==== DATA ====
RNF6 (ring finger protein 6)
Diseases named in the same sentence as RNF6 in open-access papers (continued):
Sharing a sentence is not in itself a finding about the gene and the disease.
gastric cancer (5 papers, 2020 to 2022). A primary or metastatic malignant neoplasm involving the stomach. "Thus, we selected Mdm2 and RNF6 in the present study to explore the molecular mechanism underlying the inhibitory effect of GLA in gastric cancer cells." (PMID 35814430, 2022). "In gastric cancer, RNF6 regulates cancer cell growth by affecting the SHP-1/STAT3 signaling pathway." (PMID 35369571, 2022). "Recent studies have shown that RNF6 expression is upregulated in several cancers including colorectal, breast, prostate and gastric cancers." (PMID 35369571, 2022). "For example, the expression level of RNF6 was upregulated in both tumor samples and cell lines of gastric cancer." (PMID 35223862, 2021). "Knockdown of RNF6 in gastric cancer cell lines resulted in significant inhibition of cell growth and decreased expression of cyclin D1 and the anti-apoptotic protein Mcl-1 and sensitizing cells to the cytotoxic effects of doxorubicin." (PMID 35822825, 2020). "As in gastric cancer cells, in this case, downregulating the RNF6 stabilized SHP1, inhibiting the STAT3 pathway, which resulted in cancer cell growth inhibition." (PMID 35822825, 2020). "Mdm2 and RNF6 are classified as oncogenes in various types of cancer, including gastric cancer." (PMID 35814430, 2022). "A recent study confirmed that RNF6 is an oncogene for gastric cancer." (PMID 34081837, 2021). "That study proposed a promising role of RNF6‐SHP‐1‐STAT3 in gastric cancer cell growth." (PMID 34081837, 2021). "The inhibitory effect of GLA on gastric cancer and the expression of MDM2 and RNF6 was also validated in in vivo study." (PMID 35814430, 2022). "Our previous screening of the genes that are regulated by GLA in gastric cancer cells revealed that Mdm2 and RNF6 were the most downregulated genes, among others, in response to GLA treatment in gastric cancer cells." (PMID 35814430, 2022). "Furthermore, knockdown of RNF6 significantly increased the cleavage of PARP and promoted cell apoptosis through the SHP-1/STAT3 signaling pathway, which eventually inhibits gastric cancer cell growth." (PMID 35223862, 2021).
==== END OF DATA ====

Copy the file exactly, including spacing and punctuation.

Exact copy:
RNF6 (ring finger protein 6)
Diseases named in the same sentence as RNF6 in open-access papers (continued):
Sharing a sentence is not in itself a finding about the gene and the disease.
gastric cancer (5 papers, 2020 to 2022). A primary or metastatic malignant neoplasm involving the stomach. "Thus, we selected Mdm2 and RNF6 in the present study to explore the molecular mechanism underlying the inhibitory effect of GLA in gastric cancer cells." (PMID 35814430, 2022). "In gastric cancer, RNF6 regulates cancer cell growth by affecting the SHP-1/STAT3 signaling pathway." (PMID 35369571, 2022). "Recent studies have shown that RNF6 expression is upregulated in several cancers including colorectal, breast, prostate and gastric cancers." (PMID 35369571, 2022). "For example, the expression level of RNF6 was upregulated in both tumor samples and cell lines of gastric cancer." (PMID 35223862, 2021). "Knockdown of RNF6 in gastric cancer cell lines resulted in significant inhibition of cell growth and decreased expression of cyclin D1 and the anti-apoptotic protein Mcl-1 and sensitizing cells to the cytotoxic effects of doxorubicin." (PMID 35822825, 2020). "As in gastric cancer cells, in this case, downregulating the RNF6 stabilized SHP1, inhibiting the STAT3 pathway, which resulted in cancer cell growth inhibition." (PMID 35822825, 2020). "Mdm2 and RNF6 are classified as oncogenes in various types of cancer, including gastric cancer." (PMID 35814430, 2022). "A recent study confirmed that RNF6 is an oncogene for gastric cancer." (PMID 34081837, 2021). "That study proposed a promising role of RNF6‐SHP‐1‐STAT3 in gastric cancer cell growth." (PMID 34081837, 2021). "The inhibitory effect of GLA on gastric cancer and the expression of MDM2 and RNF6 was also validated in in vivo study." (PMID 35814430, 2022). "Our previous screening of the genes that are regulated by GLA in gastric cancer cells revealed that Mdm2 and RNF6 were the most downregulated genes, among others, in response to GLA treatment in gastric cancer cells." (PMID 35814430, 2022). "Furthermore, knockdown of RNF6 significantly increased the cleavage of PARP and promoted cell apoptosis through the SHP-1/STAT3 signaling pathway, which eventually inhibits gastric cancer cell growth." (PMID 35223862, 2021).